Then we get to nets that do not have just the barrier at the top but the net itself. You don’t need a LOT of net to pull it off, especially as it can be a challenge and cost to create, but that is what the regulations require.  As an American, you might need to check your net to see if it is made by feet – thus 30 feet long by 3 feet wide, or to the standards that every other nation makes their nets to – metric, thus 10 meters long by a meter wide. Recently at a camp, the coach had bought nets made in feet, only to find the antennas they owned were too long to fit and tape was needed to attach things properly at the top. So check your net and make sure to get antennas that can be made to fit without tape!

Now you can mix net options, as I strongly suggest putting a ribbon or rope up between the regular standards you might have, over to the side wall, and especially between the small or large gap found between two courts.  Also note that with so many nets and volleyballs around, a divider net can help with safety, and the video and upcoming USAV Toolkit shows how you can create a 50’ long by 14’ high divider made from deer netting by zip tying a roll cut in half – or if needed you use the netting uncut, to have a 100’ x 7’ high option. The cost of the string to weave thru the top and the netting is under $20, and you attach it to a single eyebolt set at the appropriate height on each side of the wall at the center of the gym.

Four Nets on a Rope Variations

Finally, we get to having more and smaller nets set up in the same space, so more players can train and learn.  A video showing how to do this is being finished by this fall, but these images show how “rope wall standards” and rope topped nets can be tightened using a “trucker’s pulley knot.”  You see, in this blog about nets, someone still unknown usually installs a minimum of 6 “volleyball training device nets” up in school gyms from the elementary to the collegiate level. The nets are small and short, and are attached to an orange colored setting accuracy circle. While it is nice to use them to set, and even forearm pass directly into (no misses off the backboard and in, accuracy-wise), six of them is a lot and allows for a lot of activity training. So the idea is to get as many or more actual volleyball nets up in the gym.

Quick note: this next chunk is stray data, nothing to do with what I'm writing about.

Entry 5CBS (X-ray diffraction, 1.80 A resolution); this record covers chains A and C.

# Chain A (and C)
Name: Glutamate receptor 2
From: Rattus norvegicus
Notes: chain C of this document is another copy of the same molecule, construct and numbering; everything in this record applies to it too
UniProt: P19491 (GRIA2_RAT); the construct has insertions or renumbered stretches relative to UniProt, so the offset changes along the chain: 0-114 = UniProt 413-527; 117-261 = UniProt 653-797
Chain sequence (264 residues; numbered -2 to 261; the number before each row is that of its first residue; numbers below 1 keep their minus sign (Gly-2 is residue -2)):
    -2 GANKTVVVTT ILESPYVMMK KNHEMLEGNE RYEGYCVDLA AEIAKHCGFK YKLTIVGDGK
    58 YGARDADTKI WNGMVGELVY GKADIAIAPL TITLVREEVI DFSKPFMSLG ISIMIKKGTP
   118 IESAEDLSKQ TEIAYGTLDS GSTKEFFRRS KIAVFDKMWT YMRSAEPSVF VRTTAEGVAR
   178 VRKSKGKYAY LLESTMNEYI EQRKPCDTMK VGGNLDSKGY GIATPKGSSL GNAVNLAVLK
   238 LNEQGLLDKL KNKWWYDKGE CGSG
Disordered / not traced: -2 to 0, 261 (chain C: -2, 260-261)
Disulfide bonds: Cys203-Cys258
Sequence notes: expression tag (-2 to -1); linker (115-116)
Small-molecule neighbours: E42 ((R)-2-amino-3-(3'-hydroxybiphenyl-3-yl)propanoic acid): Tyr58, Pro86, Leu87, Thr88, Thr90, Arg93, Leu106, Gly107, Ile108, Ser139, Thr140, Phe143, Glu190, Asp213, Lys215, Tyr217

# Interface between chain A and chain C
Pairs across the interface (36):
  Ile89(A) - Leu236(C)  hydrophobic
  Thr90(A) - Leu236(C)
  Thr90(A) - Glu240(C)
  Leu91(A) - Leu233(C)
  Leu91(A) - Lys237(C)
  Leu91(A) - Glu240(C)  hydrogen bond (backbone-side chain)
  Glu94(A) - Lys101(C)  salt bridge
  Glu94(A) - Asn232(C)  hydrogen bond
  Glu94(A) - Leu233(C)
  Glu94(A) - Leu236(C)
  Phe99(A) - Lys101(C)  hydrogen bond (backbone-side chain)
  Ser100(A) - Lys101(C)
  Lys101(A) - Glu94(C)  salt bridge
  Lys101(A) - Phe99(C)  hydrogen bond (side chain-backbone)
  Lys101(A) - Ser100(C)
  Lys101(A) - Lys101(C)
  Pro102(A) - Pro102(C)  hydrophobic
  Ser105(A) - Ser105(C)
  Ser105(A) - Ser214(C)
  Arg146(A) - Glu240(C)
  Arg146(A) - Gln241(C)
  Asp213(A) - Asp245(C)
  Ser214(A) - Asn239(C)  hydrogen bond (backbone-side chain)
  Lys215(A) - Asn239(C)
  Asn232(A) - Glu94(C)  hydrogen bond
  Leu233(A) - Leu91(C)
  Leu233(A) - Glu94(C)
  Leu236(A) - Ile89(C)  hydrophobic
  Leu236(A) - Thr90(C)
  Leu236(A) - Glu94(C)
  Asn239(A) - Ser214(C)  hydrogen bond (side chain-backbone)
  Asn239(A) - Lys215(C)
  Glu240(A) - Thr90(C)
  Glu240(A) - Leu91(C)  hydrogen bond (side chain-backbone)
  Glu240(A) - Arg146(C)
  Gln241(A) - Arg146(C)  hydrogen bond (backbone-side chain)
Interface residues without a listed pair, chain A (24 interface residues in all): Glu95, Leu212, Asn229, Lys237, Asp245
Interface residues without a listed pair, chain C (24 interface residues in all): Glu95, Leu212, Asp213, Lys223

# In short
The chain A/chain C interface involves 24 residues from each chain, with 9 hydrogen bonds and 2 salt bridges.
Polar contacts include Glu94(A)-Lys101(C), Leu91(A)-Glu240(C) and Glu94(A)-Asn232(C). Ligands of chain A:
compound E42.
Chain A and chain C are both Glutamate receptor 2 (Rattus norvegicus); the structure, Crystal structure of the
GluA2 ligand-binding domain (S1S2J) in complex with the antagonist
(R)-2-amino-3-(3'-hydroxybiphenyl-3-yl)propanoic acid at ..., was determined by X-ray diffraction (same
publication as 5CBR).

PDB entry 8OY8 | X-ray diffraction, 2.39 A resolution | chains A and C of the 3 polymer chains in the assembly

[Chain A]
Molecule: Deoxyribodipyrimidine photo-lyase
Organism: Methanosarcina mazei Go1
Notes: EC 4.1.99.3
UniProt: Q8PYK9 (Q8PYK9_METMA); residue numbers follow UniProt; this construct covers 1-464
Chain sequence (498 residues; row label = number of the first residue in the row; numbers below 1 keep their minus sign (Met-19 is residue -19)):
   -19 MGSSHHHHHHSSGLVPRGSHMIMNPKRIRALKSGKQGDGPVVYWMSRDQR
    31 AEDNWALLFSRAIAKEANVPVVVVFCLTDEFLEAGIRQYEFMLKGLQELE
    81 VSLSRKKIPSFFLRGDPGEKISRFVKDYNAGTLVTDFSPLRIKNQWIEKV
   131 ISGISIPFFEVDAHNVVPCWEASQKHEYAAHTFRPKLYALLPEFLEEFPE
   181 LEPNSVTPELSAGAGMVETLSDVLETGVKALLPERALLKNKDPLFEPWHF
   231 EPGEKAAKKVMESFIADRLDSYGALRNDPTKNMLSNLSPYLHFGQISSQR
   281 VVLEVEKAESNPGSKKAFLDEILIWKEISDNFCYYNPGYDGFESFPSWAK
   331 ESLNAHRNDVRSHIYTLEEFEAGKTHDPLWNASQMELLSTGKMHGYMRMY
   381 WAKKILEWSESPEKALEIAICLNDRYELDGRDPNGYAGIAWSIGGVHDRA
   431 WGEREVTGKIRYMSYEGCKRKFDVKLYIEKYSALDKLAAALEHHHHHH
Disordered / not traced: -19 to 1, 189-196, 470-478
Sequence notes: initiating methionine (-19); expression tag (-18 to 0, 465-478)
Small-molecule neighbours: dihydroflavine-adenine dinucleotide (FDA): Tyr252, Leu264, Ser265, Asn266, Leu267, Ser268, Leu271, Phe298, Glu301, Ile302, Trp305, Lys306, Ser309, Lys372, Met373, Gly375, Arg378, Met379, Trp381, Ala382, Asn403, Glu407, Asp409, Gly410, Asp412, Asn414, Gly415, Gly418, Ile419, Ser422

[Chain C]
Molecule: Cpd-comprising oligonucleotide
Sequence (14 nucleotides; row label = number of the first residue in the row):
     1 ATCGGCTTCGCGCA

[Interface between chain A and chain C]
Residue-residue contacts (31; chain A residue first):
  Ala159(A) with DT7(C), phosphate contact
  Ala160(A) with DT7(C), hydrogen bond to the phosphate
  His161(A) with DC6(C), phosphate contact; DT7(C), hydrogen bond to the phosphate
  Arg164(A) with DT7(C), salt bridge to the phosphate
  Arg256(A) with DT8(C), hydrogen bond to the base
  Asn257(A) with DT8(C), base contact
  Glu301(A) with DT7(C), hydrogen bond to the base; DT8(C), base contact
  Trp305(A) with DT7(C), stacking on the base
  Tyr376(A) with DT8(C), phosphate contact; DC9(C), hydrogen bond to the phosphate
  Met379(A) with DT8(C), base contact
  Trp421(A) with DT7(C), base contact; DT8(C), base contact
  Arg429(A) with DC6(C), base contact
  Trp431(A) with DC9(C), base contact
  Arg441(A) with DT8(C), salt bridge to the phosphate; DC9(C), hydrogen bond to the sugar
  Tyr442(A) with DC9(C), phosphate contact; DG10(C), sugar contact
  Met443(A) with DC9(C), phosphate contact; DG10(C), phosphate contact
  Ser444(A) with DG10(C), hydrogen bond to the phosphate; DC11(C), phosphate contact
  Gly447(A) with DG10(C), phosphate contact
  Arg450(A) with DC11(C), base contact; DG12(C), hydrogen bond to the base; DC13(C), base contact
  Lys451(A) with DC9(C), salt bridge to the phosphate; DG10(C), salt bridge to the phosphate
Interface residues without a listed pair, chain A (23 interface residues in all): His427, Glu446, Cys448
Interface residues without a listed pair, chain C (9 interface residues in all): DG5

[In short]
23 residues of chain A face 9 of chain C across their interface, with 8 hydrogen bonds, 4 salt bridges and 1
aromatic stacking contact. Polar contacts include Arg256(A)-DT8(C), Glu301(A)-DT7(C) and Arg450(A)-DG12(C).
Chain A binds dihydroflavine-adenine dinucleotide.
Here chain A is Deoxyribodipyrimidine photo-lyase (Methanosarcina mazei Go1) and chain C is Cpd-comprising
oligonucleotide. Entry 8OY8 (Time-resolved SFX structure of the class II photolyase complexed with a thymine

The secret of a sort is the wall rope anchor system for an indoor gym or tennis court, or the crossed wood X’s for outdoor and beach court play.  You should not drill individual attachment points at various, possible volleyball net heights.  You instead set an attachment point very high, 10-11 feet from the floor, and another one just off the floor. Then you tie a rope and tighten it, again using a slip knotted trucker pulley knot, against the wall. You can attach to a basketball cranking device, or drill an eyebolt/anchor into the wall, one you can screw in and out if needed for when you put the eyebolt into the wall at the low floor level.

Then you simply attach from one rope to the other far wall rope, your ribbon, rope or volleyball net, again with the pulley knot to tension the top of the net across the distance being spanned.

The best part of this inexpensive system is how easy it is to adjust the net height – you simply slide it up and down the rope. When you combine it with the USA Volleyball “Four Nets on a Rope” option, you can get EIGHT nets up in a gym where one or two might have previously been used to train players. Even better, you can then lower it down a bit, and have 8 badminton training nets, and lower it further to have 8 youth tennis, pickleball or sitting volleyball nets!   This is all part of USA Volleyball’s dedicated work to grow the game for all in our sport, not just one group, and to even support other Olympic and Paralympic sports from Sitting Volleyball, to tennis, wheelchair tennis and badminton.  When the video clip on this final evolution of net options is produced, you will be able to download it right here, so if the link is not blue/hyperlinked yet, it is not finished. Plan is to have it done in August.